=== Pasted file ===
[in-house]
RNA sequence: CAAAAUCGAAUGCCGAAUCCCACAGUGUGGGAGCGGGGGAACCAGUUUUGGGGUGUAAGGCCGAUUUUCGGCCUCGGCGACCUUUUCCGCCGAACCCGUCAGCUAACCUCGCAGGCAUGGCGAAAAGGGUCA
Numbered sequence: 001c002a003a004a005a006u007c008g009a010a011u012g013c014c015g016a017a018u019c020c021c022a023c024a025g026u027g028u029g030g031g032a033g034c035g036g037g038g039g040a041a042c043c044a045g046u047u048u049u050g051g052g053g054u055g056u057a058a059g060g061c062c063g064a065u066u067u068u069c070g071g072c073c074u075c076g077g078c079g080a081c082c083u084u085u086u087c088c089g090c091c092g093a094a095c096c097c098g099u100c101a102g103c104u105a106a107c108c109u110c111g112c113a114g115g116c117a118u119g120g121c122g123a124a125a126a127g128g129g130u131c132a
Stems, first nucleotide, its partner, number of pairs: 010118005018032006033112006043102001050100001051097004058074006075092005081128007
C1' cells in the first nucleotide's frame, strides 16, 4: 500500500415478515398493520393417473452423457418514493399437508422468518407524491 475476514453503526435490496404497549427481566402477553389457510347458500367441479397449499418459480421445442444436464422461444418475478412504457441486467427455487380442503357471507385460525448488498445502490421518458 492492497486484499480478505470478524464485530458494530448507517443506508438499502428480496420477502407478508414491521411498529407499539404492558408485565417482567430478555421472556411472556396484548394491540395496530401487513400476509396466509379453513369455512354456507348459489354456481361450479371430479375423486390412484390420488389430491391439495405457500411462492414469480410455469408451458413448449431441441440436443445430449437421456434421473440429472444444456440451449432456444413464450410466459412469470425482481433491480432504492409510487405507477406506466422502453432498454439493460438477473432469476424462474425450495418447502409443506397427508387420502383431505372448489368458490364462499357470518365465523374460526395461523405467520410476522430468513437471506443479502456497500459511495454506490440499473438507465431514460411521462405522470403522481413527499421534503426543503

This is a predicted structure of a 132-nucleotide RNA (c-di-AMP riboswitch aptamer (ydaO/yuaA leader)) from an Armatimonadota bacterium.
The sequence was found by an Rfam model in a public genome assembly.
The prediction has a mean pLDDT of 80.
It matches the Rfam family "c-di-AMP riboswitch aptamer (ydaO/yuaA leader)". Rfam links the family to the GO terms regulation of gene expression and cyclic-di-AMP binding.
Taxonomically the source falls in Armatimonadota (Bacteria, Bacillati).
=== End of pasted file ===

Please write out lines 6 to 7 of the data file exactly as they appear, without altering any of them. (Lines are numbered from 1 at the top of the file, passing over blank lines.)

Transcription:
This is a predicted structure of a 132-nucleotide RNA (c-di-AMP riboswitch aptamer (ydaO/yuaA leader)) from an Armatimonadota bacterium.
The sequence was found by an Rfam model in a public genome assembly.